QC — The strength and the weakness of Qubits in Quantum Computing
The concept of quantum parallelism is powerful and not hard to understand. We will explain it in this article. But, with some disappointment, creating a quantum algorithm to beat the classical one is hard. That is why we don’t have a large zoo of quantum algorithms yet. Here, we will spend some time discussing the challenges and look into some solutions. For those that are not familiar with quantum operators, please refer to Part 3 of our quantum computing series first.
The power of quantum parallelism can be summarized in the following matrix. We apply a unitary operation to manipulate qubit(s) in one step (in practice, polynomial steps).
Since the number of components in the computational basis increases exponentially with the number of qubits, the quantum parallelism offers a possibility of computing f(x) with all valid values of x simultaneously.
Prepare & consolidate superposition
Unfortunately, there are a few major issues that limit the types of problems that we can take advantage of. Its success depends on:
- Can we prepare the superposition state in polynomial time?
- Can we consolidate the superpositions so we can measure them in polynomial time also?
- Can we find the unitary operators to do that?
Let’s illustrate the concept further. We will focus on the big picture and therefore don’t bother if some details are missing. A quantum algorithm can be composed of three stages before making a measurement.
First, we prepare a superposition so we can take advantage of quantum parallelism. Once it is in a high dimensional space, we create a lot of elbow room for manipulation. Then, we consolidate the superposition before the measurement. Let’s get into more details.
The most common and effective way to prepare superposition is the Hadamard gate. For example, we apply n Hadamard gates in parallel to prepare n qubits in one single step:
The example below has n=3 and the superposition becomes:
Next, we need to refine the superposition such that the coefficients in the superposition are loaded with numbers that we need to solve the problem. To demonstrate quantum supremacy, we want to do it in polynomial time for these exponential number of coefficients.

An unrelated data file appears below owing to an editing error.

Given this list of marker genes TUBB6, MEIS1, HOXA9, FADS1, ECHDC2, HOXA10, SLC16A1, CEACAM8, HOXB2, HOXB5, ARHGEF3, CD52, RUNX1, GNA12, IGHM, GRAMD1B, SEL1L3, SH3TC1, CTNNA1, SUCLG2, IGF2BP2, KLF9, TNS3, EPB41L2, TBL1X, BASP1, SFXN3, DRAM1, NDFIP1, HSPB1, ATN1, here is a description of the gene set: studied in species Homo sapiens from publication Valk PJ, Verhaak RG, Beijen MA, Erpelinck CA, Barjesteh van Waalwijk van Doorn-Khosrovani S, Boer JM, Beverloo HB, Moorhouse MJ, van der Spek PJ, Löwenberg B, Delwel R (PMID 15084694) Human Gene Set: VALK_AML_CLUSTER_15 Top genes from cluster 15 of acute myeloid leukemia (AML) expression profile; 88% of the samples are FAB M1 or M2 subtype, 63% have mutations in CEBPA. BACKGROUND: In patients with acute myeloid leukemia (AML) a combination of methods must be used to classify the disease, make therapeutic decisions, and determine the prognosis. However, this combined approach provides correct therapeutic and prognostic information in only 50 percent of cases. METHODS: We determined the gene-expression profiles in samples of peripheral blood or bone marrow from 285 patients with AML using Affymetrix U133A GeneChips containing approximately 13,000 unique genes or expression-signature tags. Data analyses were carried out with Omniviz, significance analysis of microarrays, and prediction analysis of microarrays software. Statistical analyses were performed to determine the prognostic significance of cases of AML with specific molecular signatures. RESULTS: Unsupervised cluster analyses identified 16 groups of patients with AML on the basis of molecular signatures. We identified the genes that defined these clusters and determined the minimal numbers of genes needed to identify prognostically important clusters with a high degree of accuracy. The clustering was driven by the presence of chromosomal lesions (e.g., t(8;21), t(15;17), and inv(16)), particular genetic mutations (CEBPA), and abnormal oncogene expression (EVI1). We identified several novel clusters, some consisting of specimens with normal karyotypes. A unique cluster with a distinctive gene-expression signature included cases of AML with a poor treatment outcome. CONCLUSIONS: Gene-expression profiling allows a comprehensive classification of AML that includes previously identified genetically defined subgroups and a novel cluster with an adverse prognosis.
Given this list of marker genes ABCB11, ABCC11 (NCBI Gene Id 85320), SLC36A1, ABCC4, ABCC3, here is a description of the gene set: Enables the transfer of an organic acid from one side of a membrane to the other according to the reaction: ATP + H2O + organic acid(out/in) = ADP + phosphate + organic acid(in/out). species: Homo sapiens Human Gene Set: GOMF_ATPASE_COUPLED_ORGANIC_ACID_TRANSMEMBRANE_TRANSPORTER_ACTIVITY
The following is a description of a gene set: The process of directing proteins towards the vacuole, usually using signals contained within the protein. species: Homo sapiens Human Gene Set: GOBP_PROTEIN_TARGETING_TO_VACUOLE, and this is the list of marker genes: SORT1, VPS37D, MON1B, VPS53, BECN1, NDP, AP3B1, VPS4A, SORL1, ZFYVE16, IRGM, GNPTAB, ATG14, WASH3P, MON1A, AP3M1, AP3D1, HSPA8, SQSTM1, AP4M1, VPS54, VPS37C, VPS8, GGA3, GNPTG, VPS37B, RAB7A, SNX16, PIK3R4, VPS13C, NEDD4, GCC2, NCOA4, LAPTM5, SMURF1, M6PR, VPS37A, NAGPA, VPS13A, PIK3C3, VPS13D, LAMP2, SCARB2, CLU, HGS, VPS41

This is the first major challenge and often not possible. We wrongly expect that we can implement a generic quantum algorithm that breaks the curse of exponential complexity easily. Often, scientists introduce Oracle functions to demonstrate quantum supremacy by simplifying or ignoring some part of the problem. For beginners, this turns to be a great disappointment once realize that such Oracle functions cannot be implemented effectively in a generic context, or there is no potential application for the demonstrated implementations. If you ask for more practical examples for the Oracle function, you may miss the reason why there is an Oracle function in the first place. But don’t be disappointed. The efforts of designing algorithms with Oracle functions do bear fruit. As we solve enough problems, we develop algorithms like Shor’s algorithm that demonstrates the real effectiveness of quantum computing. Oracle functions are the stepping stones that lead us to other important algorithms.
The root of the problem is very simple. If we treat the problem as a generic problem, we need to handle all the possibilities. We cannot assume the data have a specific structure. We cannot escape the curse of loading and examining each data. To achieve quantum supremacy, the data dealing with the problem must have a structure that we can load the needed information in polynomial time.
Shor’s algorithm solves the prime factorization problem in polynomial time and more importantly, it hacks the RSA encryption. We will discuss the details in later articles but we will present a big picture here. Prime factorization finds the factors of N that composed of two prime numbers. For example, the prime factors for 15 are 3 and 5. The fastest classical algorithm for prime factorization is in the order of